Natasha: What can readers expect from you in terms of upcoming projects?
James: Through my publishing company The Pantheon Collective, 2012 should definitely be a banner year. We launched our latest book One Blood last December. Next up is Soul Mates by Stephanie Casher (the sequel to When Love Isn’t Enough), which should debut in the spring. My next novel Tangled Web should launch this summer. We also plan to publish a non-fiction book about our experience with independent publishing, hopefully to give aspiring authors insight on what it takes to create, market, and promote indie books. And that’s not including upcoming short stories and novellas that I will publish on my own. Definitely going to be busy!
Natasha: I understand that you are also a student, studying Kinesiology? How did you decide on your major?
James: My other passion is health and fitness. I’ve always been physically active, and genuinely enjoy learning of new ways to stay healthy and sharing information with others. I was a fitness leader in the Navy, helping sailors meet body composition standards and pass the bi-annual physical readiness test. When I retired, I wanted to continue on this path, so I became certified as a personal trainer and enrolled in college to major in Kinesiology. Ultimately I’d like to pursue physical therapy in graduate school.
Natasha: You also volunteer in your local community at places such as The Veterans Assistance Outreach and also the Boys and Girls Club. Why is volunteering so important to you?
James: I had read a news article about black men in the penal system and it annoyed the hell out of me. I was always reading negative reports about black men, so I decided to take action and do something about so many young men lacking adult male figures. I joined the Boys and Girls club and became a “Big” to a young man named Daniel. Although I was still active duty, I was able to commit for almost two years. I enjoyed it a lot, and promised to continue giving back after I retired. I kept my promise and volunteered at a local Boys & Girls Club working in the gym. Also, I knew many young men and woman would need assistance transitioning to civilian life (especially with the end of the Iraqi war), so I decided to volunteer at a local Veterans Center, where we assist veterans with Post Traumatic Stress and readjustment counseling.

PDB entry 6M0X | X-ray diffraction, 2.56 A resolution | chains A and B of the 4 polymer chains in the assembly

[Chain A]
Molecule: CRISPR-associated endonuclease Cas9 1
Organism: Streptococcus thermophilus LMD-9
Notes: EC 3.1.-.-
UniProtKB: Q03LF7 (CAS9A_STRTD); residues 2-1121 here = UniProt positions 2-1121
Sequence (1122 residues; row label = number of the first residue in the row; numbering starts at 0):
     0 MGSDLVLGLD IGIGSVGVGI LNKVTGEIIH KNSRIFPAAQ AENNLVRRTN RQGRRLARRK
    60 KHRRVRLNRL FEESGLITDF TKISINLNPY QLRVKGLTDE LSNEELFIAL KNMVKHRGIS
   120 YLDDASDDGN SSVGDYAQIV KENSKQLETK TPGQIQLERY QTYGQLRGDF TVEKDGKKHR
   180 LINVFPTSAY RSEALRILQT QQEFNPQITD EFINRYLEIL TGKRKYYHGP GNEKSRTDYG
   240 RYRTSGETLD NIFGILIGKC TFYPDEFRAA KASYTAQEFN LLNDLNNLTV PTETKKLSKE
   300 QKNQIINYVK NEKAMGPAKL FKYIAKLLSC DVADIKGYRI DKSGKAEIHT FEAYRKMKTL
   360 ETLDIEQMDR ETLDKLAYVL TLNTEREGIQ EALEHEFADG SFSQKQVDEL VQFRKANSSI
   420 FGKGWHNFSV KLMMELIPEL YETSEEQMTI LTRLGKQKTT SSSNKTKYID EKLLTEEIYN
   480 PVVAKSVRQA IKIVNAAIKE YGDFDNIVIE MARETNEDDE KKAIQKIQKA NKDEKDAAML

Natasha: You've received several writing awards and had your stories featured in such books as: Zane’s Caramel Flava, Chicken Soup for the Soul (two series), Gumbo for the Soul, Truth Be Told: Tales of Life, Love and Drama and Don’t Forget your Pepper Spray. What has kept you grounded and so well-rounded professionally and personally in terms of the stories that you write?
James: I’m always striving to improve my skills and feel I have a long way to go. I believe a true writer can branch off into different genres, so I study the craft of writing and read works from other authors. I want to be bold and tackle different voices and perspectives that are foreign to me, which is one of the reasons why out of both my books (Sellout and A Hard Man is Good to Find), three out of the four main characters are females. I never want to limit my talent.
Natasha: Where do you see yourself in 5 to 10 years as far as your writing career and business?
James: I hope to have sold 1,000,000 books, put The Pantheon Collective on the map, publish other authors and working in my own practice as a physical therapist living in my new, 6,000 square-foot house! I’m well on my way!
You can learn more about James @ http://www.jameswlewis.com/